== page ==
Even if one doesn’t buy the narcissistic argument, we could also consider that we have bouts of good in this life, but this begs the question as to why a purely evil god would allow goodness. Certainly if God were evil then He would simply torture us in a Hell-like world. But let us consider the following; having free will is a good thing, thus an evil God would not create creatures that have free will. Existing is better than not existing, so God wouldn’t create creatures that exist. Therefore, if God were evil we would not exist. We exist, therefore God is not evil, but instead is good.

Objection IV“Doesn’t your argument concerning God logically needing evil make God reliant upon evil to exist?

While I stated that in order for God to achieve His ends (displaying His love in the best possible way) He needed to allow for the existence of evil, this doesn’t mean that God is necessarily dependent upon evil. For instance, we can conceive of a world where He created no intelligent creatures, just the cosmos, for the simple act of His enjoyment. Or we can conceive of God not creating anything. The only time the allowance of evil becomes necessary is when free will agents enter into the equation.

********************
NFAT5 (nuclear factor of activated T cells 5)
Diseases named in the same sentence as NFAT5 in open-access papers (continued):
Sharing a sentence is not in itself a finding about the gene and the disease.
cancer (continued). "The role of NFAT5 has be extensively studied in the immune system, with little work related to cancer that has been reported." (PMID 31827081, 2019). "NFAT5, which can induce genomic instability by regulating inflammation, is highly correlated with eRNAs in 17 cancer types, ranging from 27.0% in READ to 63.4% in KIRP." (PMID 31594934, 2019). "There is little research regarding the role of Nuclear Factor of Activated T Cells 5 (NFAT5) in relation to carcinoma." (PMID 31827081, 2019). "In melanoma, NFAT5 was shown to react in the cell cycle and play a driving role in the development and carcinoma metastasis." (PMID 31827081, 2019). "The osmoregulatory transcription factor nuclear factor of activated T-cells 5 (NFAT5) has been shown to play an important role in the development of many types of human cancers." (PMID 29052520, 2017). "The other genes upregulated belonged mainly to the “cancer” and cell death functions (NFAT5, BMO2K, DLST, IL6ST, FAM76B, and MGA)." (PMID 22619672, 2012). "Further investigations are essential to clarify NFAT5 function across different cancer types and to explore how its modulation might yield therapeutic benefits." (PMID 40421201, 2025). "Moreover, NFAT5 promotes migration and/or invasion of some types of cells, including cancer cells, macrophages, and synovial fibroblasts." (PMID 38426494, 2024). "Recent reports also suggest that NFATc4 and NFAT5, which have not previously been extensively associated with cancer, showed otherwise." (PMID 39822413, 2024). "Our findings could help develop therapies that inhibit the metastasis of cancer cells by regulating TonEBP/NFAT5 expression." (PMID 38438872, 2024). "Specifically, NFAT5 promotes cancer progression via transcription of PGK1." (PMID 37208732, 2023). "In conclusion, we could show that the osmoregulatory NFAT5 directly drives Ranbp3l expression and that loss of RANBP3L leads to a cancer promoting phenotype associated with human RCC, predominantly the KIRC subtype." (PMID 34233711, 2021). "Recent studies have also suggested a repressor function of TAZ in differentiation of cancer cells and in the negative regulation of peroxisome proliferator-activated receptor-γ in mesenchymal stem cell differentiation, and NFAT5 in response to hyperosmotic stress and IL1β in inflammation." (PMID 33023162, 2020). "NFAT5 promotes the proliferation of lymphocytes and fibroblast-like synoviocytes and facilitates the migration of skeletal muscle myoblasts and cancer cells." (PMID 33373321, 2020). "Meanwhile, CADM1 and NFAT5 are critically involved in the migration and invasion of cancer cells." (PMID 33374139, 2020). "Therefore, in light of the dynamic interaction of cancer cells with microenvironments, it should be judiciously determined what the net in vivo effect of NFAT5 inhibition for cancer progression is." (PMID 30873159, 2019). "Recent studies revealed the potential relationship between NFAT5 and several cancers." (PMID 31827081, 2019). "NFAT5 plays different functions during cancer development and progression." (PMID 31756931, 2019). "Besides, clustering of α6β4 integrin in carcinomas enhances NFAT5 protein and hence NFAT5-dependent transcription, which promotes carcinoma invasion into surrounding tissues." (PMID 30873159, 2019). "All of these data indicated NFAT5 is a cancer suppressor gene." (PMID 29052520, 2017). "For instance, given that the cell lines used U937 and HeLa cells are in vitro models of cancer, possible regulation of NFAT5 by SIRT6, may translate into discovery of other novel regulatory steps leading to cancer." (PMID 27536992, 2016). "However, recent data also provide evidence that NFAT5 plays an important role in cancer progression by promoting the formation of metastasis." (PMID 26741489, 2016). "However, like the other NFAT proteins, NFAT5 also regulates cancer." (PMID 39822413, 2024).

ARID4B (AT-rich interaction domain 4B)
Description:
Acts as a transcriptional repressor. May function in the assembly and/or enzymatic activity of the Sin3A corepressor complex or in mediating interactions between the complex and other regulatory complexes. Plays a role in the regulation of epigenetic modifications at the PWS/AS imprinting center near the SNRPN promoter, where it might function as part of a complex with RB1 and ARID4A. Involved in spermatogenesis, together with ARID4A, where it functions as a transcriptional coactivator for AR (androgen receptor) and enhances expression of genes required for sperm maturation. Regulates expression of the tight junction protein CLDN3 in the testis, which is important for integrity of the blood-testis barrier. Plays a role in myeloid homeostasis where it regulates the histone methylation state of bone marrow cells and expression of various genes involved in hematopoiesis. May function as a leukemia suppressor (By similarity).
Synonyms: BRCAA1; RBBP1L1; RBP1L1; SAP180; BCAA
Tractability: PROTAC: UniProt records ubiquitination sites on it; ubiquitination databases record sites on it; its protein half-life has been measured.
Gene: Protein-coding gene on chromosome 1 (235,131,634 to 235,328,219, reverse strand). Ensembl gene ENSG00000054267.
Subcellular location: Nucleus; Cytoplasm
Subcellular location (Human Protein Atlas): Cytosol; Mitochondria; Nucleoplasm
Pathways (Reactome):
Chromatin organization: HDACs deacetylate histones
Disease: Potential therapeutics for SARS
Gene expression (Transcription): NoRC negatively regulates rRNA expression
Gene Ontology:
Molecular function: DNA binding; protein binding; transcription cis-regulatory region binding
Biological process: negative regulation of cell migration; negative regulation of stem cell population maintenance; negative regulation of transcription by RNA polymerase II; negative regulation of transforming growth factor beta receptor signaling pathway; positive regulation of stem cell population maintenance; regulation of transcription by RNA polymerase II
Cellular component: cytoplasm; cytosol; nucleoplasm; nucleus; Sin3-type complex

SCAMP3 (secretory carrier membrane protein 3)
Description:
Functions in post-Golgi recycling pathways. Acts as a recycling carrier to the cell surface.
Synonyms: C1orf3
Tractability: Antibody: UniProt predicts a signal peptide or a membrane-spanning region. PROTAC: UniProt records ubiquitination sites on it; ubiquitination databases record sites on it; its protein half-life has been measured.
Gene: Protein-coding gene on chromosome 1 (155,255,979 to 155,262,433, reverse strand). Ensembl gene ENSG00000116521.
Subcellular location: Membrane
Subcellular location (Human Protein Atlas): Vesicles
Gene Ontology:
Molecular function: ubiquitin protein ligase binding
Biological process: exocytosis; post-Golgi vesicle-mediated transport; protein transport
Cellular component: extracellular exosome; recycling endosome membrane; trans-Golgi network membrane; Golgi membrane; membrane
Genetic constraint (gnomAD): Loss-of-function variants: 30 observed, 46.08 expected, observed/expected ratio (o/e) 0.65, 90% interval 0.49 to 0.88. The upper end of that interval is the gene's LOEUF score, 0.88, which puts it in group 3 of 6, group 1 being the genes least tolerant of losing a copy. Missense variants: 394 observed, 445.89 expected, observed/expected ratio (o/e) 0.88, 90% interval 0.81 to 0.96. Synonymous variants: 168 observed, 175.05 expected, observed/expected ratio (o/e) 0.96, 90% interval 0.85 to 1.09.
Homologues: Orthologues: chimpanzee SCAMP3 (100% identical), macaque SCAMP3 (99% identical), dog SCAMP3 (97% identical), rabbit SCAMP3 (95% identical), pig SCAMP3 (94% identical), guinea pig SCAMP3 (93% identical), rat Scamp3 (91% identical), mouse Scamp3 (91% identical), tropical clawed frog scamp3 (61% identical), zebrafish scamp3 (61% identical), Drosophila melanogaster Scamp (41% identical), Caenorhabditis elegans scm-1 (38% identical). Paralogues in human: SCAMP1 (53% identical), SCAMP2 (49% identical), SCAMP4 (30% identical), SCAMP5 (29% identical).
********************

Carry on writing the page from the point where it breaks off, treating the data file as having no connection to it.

What is more important to realize, however, is that by allowing free will, evil becomes inevitable. The inherent problem with G-G theodicies is they attempt to say that God is reliant upon every act of evil so that a greater good might come about. This is not what I’m saying. Rather, I’m saying that because evil was a foregone conclusion, an inevitable outcome of creating humans, He utilized this fact in order to optimally display His love. Thus, while I use the phrasing, “God logically needed evil to achieve His ultimate end,” one could easily argue that this is either poor phrasing on my part, or that there is no better way to put it. However, the connotation I wish to get across is merely that because evil was an inevitability, God used it to achieve His ultimate end; but it couldn’t have happened any other way (in any possible world where free will agents exist).